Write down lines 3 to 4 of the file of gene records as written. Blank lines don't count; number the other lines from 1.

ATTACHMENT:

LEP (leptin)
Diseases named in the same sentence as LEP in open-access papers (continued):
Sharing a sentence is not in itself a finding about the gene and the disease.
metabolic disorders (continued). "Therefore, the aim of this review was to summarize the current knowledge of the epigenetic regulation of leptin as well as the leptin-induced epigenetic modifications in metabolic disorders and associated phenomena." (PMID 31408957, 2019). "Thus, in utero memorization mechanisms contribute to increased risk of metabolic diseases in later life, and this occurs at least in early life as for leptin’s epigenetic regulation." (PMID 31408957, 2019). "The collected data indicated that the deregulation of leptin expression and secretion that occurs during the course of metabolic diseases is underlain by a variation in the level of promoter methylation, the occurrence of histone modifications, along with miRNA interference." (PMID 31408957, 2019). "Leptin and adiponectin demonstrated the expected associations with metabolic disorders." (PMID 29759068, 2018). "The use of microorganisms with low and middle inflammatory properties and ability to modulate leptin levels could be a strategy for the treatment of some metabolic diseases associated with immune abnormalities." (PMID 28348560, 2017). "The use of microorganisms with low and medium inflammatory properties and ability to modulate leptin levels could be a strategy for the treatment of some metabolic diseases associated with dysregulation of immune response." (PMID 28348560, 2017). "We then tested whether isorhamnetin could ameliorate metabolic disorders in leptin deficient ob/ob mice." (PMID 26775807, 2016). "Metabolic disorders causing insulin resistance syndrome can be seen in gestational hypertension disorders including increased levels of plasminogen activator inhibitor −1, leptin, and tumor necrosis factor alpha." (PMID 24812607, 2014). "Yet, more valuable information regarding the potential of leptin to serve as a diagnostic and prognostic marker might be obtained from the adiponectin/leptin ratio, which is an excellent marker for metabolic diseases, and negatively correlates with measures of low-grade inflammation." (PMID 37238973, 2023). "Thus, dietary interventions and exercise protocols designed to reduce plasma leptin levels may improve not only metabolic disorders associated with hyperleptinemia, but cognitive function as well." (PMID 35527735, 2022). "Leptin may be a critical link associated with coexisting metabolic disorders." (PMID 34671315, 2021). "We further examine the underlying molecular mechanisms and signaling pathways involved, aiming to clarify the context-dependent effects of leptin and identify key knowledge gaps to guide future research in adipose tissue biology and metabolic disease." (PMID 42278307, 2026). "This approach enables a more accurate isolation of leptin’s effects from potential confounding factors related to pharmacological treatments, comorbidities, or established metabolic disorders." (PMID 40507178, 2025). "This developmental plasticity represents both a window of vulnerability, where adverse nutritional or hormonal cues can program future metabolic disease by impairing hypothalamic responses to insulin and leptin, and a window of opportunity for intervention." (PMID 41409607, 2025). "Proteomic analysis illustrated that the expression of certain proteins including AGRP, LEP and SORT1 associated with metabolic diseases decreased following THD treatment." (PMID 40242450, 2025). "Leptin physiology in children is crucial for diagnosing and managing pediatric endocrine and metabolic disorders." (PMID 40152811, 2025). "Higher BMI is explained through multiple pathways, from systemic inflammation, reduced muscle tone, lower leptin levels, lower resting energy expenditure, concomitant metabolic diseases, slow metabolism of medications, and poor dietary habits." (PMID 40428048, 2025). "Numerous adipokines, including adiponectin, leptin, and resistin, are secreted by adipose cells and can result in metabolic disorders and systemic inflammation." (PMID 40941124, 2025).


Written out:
Sharing a sentence is not in itself a finding about the gene and the disease.
metabolic disorders (continued). "Therefore, the aim of this review was to summarize the current knowledge of the epigenetic regulation of leptin as well as the leptin-induced epigenetic modifications in metabolic disorders and associated phenomena." (PMID 31408957, 2019). "Thus, in utero memorization mechanisms contribute to increased risk of metabolic diseases in later life, and this occurs at least in early life as for leptin’s epigenetic regulation." (PMID 31408957, 2019). "The collected data indicated that the deregulation of leptin expression and secretion that occurs during the course of metabolic diseases is underlain by a variation in the level of promoter methylation, the occurrence of histone modifications, along with miRNA interference." (PMID 31408957, 2019). "Leptin and adiponectin demonstrated the expected associations with metabolic disorders." (PMID 29759068, 2018). "The use of microorganisms with low and middle inflammatory properties and ability to modulate leptin levels could be a strategy for the treatment of some metabolic diseases associated with immune abnormalities." (PMID 28348560, 2017). "The use of microorganisms with low and medium inflammatory properties and ability to modulate leptin levels could be a strategy for the treatment of some metabolic diseases associated with dysregulation of immune response." (PMID 28348560, 2017). "We then tested whether isorhamnetin could ameliorate metabolic disorders in leptin deficient ob/ob mice." (PMID 26775807, 2016). "Metabolic disorders causing insulin resistance syndrome can be seen in gestational hypertension disorders including increased levels of plasminogen activator inhibitor −1, leptin, and tumor necrosis factor alpha." (PMID 24812607, 2014). "Yet, more valuable information regarding the potential of leptin to serve as a diagnostic and prognostic marker might be obtained from the adiponectin/leptin ratio, which is an excellent marker for metabolic diseases, and negatively correlates with measures of low-grade inflammation." (PMID 37238973, 2023). "Thus, dietary interventions and exercise protocols designed to reduce plasma leptin levels may improve not only metabolic disorders associated with hyperleptinemia, but cognitive function as well." (PMID 35527735, 2022). "Leptin may be a critical link associated with coexisting metabolic disorders." (PMID 34671315, 2021). "We further examine the underlying molecular mechanisms and signaling pathways involved, aiming to clarify the context-dependent effects of leptin and identify key knowledge gaps to guide future research in adipose tissue biology and metabolic disease." (PMID 42278307, 2026). "This approach enables a more accurate isolation of leptin’s effects from potential confounding factors related to pharmacological treatments, comorbidities, or established metabolic disorders." (PMID 40507178, 2025). "This developmental plasticity represents both a window of vulnerability, where adverse nutritional or hormonal cues can program future metabolic disease by impairing hypothalamic responses to insulin and leptin, and a window of opportunity for intervention." (PMID 41409607, 2025). "Proteomic analysis illustrated that the expression of certain proteins including AGRP, LEP and SORT1 associated with metabolic diseases decreased following THD treatment." (PMID 40242450, 2025). "Leptin physiology in children is crucial for diagnosing and managing pediatric endocrine and metabolic disorders." (PMID 40152811, 2025). "Higher BMI is explained through multiple pathways, from systemic inflammation, reduced muscle tone, lower leptin levels, lower resting energy expenditure, concomitant metabolic diseases, slow metabolism of medications, and poor dietary habits." (PMID 40428048, 2025). "Numerous adipokines, including adiponectin, leptin, and resistin, are secreted by adipose cells and can result in metabolic disorders and systemic inflammation." (PMID 40941124, 2025).